So, there are concerns. And now, the Knicks head into a dangerous part of their schedule, starting with a home game Wednesday against the 18-4 Celtics. That’s followed by a home game Friday against the Heat. Both games are nationally televised and will tell us a bit more about how good this team actually is.
I don’t expect them to win them both, and realistically it’s going to be tough to take one, but I’m more interested in how they compete. Let’s see them go against some of the best talent in the league and see what they’ve got.
I’m definitely looking forward to it.
Eagles win, Giants must do the same Monday: The Giants’ long and winding journey this week takes them to Detroit tomorrow night to face the temporarily homeless Minnesota Vikings. The Giants were stuck in Kansas City Saturday night, and couldn’t get to Minnesota while the NFL kept insisting the game would go on (idiots). Finally, they moved the game to Monday night, and then the roof caved in on the Vikings (literally). So, now it becomes a neutral-site game in Detroit, which should work in the Giants’ favor. The Eagles (9-4) pulled a half-game ahead of the Giants with a 30-27 win in Dallas tonight, so it’s imperative for the Giants to get a win here. Green Bay (8-5) helped out by losing 7-3 to the Lions today, so a Giants win will move them a game ahead of the Packers and Tampa Bay Bucs in the NFC playoff chase. Go Big Blue!

Giants 31, Redskins 7

Posted: December 6, 2010 in Giants

I’m back from a well-appreciated respite in Cozumel with my wife, and it’s time to blog again.
The Giants are in the thick of the NFC playoff hunt, running all over the Redskins on a cold and blustery day in New Jersey. The 31-7 win (in which Brandon Jacobs and Ahmad Bradshaw ran for a combined 200 yards and four TDs) came on the heels of last week’s season-saving comeback win over the Jags, improving their record to 8-4.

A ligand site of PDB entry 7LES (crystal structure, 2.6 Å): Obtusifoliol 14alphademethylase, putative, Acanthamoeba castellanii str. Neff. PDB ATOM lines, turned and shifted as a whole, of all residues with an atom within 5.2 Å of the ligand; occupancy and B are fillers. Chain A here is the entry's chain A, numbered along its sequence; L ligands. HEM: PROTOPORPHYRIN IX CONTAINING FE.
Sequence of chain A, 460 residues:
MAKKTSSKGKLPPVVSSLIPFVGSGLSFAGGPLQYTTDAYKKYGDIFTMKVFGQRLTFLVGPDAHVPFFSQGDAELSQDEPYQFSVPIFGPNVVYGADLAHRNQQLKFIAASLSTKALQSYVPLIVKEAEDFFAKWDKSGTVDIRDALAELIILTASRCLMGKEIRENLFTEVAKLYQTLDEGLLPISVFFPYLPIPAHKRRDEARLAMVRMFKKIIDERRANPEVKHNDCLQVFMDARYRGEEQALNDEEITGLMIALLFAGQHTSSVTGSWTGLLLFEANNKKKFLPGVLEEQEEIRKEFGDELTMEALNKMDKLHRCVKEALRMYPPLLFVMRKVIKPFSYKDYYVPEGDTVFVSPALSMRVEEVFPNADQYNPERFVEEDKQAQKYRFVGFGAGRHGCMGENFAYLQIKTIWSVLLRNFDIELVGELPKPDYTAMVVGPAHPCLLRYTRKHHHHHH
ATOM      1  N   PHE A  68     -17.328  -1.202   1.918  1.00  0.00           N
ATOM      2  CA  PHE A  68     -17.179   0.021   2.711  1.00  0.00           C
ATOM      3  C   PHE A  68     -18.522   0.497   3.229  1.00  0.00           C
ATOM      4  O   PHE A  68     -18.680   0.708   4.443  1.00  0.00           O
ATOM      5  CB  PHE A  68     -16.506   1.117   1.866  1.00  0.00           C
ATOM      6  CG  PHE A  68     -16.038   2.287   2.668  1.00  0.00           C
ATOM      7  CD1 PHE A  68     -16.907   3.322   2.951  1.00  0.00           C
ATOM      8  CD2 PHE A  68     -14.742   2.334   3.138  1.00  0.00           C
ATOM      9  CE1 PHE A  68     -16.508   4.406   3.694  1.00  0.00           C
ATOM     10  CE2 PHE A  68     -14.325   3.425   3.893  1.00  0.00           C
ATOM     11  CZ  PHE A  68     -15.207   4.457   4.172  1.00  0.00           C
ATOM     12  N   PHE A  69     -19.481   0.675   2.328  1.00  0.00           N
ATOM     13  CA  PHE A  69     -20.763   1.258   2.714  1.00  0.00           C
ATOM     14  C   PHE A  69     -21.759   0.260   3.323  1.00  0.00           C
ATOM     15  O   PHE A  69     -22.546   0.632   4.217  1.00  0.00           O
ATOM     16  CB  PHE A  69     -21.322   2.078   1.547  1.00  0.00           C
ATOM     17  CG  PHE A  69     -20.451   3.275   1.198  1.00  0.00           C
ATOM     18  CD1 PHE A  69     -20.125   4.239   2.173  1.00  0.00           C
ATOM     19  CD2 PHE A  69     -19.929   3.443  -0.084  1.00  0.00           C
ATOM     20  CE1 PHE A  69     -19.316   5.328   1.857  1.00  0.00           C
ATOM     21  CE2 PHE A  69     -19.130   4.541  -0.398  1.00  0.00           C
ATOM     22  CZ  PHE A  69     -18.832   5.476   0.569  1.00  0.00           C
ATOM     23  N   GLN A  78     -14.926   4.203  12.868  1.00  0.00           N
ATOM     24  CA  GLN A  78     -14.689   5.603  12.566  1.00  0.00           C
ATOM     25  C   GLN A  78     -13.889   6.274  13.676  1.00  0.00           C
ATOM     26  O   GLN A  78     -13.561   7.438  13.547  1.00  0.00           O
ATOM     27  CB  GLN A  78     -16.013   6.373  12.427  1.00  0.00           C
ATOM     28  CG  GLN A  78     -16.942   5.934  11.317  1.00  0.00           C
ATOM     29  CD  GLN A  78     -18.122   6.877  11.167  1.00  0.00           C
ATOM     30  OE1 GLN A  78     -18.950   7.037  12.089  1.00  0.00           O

I can’t emphasize enough how important last week’s win was. Down 17-6 at halftime, the banged up Giants came back to post a 24-20 win thanks to an improved defensive effort and the strong right arm of Eli Manning (who has proven quite adept at the comeback victory during his career). The G-Men got a break last week when the Bears topped the Eagles, so now both teams are 8-4 with a huge showdown looming in two weeks.
Can’t look ahead to that one though, as next week’s game in Minnesota won’t be easy. The Vikings appear to be doing exactly what the Cowboys did, playing more inspired football under a new coach. And with gimpy, moldy old pervert Brett Favre possibly out of the game, the Giants will face a mobile QB in Tarvaris Jackson (who actually looked good today in a thrashing of the Bills). The Eagles face the resurgent Cowboys in Dallas, so that isn’t a gimme win as it appeared a few weeks ago (just ask the Giants). It’s looking more and more possible only one team from the NFC East will make the playoffs. If the season ended today, the Eagles and Giants would both get in, but the Giants still have a game against the Packers (also 8-4 but with a slightly worse conference record than the Giants) in Green Bay remaining, so I’m still a bit uneasy about the playoffs. 2-2 over the next four might not cut it.